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De Almeida T.M.,Institute Engineering Of Sistemas E Computadores Randd Inesc Id | De Almeida T.M.,University of Lisbon | Piedade M.S.,Institute Engineering Of Sistemas E Computadores Randd Inesc Id | Piedade M.S.,University of Lisbon | And 7 more authors.
IEEE Transactions on Instrumentation and Measurement | Year: 2010

A fully integrated biochip based on a 16 X 16 scalable matrix structure of aluminum oxide magnetic tunnel junctions (MTJs) and thin-film diodes (TFDs of hydrogenated amorphous silicon) was fabricated and included as the biosensor of a portable handheld microsystem developed for biomolecular recognition detection using magnetic labels [deoxyribonucleic acid (DNA) hybridization, antibody antigen interaction, etc.]. The system uses magnetic field arraying of magnetically tagged biomolecules and can potentially be used to detect single or few biomolecules. Each biosensor matrix node is the series between a TFD (p-i-n or Schottky-barrier type) and an MTJ. In this paper, this matrix basic cell biosensor element is completely characterized and modeled. Experimental measured data are provided and compared with the proposed theoretical models results. It is shown that the diode may be used both as the matrix switching device and as an in-site temperature sensor and that the MTJ may act as the magnetoresistive sensor for detecting the fringe field of immobilized magnetic markers. Therefore, the fabricated fully integrated biochip included in the developed handheld microsystem may be used for biomolecular recognition. © 2009 IEEE.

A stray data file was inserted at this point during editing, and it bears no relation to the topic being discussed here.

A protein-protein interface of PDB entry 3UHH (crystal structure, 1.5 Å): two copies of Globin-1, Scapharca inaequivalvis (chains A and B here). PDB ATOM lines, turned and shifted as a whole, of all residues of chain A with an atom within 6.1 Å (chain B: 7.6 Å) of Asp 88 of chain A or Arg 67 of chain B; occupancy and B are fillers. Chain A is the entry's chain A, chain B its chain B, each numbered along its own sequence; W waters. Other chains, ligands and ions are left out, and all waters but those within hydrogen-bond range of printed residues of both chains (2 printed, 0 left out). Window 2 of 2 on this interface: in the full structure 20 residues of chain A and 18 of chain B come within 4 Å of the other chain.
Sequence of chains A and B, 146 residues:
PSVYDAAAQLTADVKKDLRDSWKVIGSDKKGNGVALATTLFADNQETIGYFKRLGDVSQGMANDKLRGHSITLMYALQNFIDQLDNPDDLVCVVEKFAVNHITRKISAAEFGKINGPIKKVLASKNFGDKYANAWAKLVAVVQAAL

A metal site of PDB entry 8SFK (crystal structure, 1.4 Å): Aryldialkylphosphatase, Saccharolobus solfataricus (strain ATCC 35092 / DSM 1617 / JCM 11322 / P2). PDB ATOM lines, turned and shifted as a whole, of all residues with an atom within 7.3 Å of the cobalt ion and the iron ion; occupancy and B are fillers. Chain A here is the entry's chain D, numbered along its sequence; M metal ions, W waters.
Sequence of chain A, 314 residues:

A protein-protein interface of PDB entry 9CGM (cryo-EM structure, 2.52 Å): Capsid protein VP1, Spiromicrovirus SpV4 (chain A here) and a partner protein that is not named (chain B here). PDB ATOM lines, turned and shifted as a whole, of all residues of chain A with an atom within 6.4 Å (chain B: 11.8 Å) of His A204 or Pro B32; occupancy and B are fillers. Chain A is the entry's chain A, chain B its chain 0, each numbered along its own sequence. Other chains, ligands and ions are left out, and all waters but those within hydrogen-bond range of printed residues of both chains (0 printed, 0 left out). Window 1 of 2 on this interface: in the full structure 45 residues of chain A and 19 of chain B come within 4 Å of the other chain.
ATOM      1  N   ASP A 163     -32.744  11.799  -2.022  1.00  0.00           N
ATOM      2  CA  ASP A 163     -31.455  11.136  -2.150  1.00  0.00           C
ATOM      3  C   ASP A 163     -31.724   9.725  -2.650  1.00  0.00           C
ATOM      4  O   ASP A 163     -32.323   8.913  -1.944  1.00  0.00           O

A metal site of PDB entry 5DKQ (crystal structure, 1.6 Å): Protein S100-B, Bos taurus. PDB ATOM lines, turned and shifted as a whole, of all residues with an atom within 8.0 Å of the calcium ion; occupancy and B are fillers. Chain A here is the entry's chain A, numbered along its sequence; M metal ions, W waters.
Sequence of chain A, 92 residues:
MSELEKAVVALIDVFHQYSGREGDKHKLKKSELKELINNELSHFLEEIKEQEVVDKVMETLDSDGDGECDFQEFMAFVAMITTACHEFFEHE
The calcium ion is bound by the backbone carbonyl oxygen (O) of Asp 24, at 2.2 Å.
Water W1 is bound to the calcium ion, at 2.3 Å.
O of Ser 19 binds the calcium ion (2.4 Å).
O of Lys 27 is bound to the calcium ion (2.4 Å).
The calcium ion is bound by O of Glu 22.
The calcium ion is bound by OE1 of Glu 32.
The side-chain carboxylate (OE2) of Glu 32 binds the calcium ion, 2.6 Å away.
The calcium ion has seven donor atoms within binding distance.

Lopes P.A.C.,University of Lisbon | Germano J.,University of Lisbon | De Almeida T.M.,University of Lisbon | Sousa L.A.,University of Lisbon | And 5 more authors.
IEEE Transactions on Instrumentation and Measurement | Year: 2010

This paper proposes techniques for the extraction of biological information in a recently developed handheld biochip-based microsystem. The microsystem is based on a magnetoresistive array biochip composed of a number of sensing sites with magnetic tunneling junctions (MTJ) and diodes. Different techniques are addressed to drive the MTJs with different types of signals. Different filtering strategies that allow the recovery of biological signals from the noise without overly increasing either the time required for accessing the sensors or the power consumption of the board are proposed. Finally, new techniques and algorithms are proposed to deal with the variability of the fabrication parameters of the MTJ and the diodes. Experiments with the system in a setup to detect actual biological signals are presented with encouraging results. © 2008 IEEE.

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